Break the Financial Oligarchy
The Atlantic, May 2009
Edited by Andy Ross
The International Monetary Fund specializes in telling its clients what they
don't want to hear. The real problem is almost invariably the politics of
countries in crisis. Typically, these countries are in crisis because their
powerful elites overreached in good times and took too many risks.
The US economic and financial crisis is reminiscent of recent crises in
emerging markets: South Korea (1997), Malaysia (1998), Russia and Argentina
(time and again). In each of those cases, global investors, afraid that the
country or its financial sector wouldn't be able to pay off mountainous debt,
suddenly stopped lending.
Financiers played a central role in creating the current crisis, making
ever-larger gambles, with the implicit backing of the government, until the
inevitable collapse. They are now using their influence to prevent the reforms
that are needed. For the past 25 years or so, the financial industry has boomed,
becoming ever more powerful.
In a primitive political system, power is transmitted through violence. In a
less primitive system, power is transmitted via money. The US financial
industry gained political power by feeding the belief that what was good
for Wall Street was good for the country.
One channel of influence was the flow of individuals between Wall Street and
Washington. At the IMF, I was struck by the easy access of leading financiers to
the highest U.S. government officials, and the interweaving of the two career
tracks. A whole generation of policy makers has been mesmerized by Wall Street.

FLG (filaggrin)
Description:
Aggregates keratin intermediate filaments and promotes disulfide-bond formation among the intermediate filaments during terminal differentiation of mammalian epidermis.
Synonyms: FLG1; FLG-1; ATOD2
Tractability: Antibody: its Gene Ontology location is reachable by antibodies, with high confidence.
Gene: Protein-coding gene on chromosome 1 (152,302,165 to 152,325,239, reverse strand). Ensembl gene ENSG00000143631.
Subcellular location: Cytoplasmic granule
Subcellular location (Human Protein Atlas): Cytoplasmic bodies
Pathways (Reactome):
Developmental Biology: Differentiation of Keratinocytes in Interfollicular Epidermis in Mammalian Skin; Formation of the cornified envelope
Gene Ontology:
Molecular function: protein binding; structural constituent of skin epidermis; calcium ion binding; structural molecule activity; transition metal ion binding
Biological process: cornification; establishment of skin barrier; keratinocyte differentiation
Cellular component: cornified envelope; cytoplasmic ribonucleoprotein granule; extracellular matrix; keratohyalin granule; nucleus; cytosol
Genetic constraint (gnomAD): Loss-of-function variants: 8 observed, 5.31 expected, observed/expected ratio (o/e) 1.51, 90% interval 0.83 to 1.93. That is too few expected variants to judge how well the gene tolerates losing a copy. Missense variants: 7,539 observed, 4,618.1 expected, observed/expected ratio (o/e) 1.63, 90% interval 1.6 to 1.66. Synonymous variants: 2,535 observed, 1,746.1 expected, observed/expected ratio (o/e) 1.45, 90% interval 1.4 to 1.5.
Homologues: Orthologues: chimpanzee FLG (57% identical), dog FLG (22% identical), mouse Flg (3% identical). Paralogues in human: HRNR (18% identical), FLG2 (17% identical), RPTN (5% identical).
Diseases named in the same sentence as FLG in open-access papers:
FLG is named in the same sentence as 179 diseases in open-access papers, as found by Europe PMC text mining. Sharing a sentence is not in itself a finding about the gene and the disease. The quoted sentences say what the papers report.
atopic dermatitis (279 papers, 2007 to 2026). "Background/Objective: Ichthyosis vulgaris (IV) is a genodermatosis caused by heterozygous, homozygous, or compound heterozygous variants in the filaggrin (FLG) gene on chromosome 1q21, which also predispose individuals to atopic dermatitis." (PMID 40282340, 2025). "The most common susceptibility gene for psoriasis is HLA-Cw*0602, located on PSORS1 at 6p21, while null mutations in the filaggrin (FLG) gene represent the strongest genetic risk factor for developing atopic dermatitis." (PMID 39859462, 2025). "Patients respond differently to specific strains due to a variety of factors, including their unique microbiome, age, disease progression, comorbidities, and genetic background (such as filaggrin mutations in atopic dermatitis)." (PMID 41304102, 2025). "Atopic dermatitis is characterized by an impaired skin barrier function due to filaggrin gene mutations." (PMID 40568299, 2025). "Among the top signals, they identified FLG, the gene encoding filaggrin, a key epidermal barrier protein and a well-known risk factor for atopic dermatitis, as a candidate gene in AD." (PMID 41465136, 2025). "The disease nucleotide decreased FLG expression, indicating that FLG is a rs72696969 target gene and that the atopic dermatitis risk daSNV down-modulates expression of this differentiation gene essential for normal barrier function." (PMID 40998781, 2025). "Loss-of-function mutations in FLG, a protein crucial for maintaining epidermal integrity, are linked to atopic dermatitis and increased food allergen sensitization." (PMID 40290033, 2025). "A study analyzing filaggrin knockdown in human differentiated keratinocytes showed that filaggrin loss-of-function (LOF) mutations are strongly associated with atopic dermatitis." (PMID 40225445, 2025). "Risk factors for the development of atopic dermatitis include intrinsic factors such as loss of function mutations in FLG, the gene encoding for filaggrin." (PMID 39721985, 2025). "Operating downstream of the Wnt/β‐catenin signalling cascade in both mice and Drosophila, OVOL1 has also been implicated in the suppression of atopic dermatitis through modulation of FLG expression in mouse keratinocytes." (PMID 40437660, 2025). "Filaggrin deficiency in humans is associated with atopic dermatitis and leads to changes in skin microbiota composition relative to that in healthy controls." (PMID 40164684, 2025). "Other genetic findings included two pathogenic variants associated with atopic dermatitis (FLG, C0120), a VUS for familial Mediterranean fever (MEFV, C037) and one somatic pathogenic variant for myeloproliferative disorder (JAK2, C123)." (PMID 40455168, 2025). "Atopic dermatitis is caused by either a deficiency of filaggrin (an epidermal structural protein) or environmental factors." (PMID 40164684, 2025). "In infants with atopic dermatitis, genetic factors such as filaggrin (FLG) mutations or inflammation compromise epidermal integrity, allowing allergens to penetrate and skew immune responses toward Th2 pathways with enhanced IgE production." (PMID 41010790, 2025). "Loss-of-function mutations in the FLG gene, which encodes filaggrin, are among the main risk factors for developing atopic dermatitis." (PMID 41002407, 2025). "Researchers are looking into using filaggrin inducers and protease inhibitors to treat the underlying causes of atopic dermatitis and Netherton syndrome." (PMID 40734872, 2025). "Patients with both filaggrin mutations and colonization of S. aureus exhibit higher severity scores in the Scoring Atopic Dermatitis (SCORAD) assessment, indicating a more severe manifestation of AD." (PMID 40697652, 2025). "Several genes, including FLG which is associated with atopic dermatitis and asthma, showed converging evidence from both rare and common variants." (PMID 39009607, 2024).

From the confluence of campaign finance, personal connections, and ideology
there flowed an astonishing river of deregulatory
policies. The mood that accompanied these measures in Washington seemed to be
that finance unleashed would continue to propel the economy to greater heights.
Many other factors contributed to the financial crisis that exploded last year,
including excessive borrowing by households and lax lending standards out on the
fringes of the financial world. But each time a loan was sold, packaged,
securitized, and resold, banks took their transaction fees, and the hedge funds
buying those securities reaped ever-larger fees as their holdings grew.
In the summer of 2007, the boom had produced so much debt that rising
delinquencies in subprime mortgages caused a stumble. Ever since, the financial
sector and the federal government have been behaving as one would expect. But financial elites have
continued to assume that their favored position is safe.
In a financial panic, the government must respond with both speed and
overwhelming force. The root problem is uncertainty. The longer the response
takes, the longer the uncertainty will cripple the economy. Yet the principal characteristics of the
government’s response to the financial crisis have been delay, lack of
transparency, and an unwillingness to upset the financial sector.
Throughout the crisis, the government has taken extreme care not to upset the
interests of the financial institutions, or to question the basic outlines of
the system that got us here. This approach is inadequate to change
the behavior of a financial sector accustomed to doing business on its own
The challenges the United States faces are familiar territory to the people at
the IMF. If you hid the name of the country and just showed them the numbers,
the IMF would say: nationalize troubled banks and break them up as necessary.
The IMF would advise scaling up the standard Federal Deposit Insurance
Corporation process. An FDIC intervention would allow the government to wipe out
bank shareholders, replace failed management, clean up the balance sheets, and
then sell the banks back to the private sector. According to IMF numbers, the
cleanup of the banking system would probably cost close to $1.5 trillion (or 10
percent of GDP) in the long term.
The IMF would also advise the government to break the power of the financial
oligarchy. Big banks should be sold in medium-size pieces. The efficiency costs
of a more fragmented banking system are real. But so are the costs when a bank
that is "too big to fail" fails.
The United States could stumble along for years without doing what it needs to
do. No one at the IMF can force it to make a clean break with the past.
Simon Johnson was
Economic Counselor and Director of the Research Department at the IMF in 2007 and 2008,
on leave from the Sloan School of Management at MIT.
AR I agree — a clean break is needed
but is not yet assured.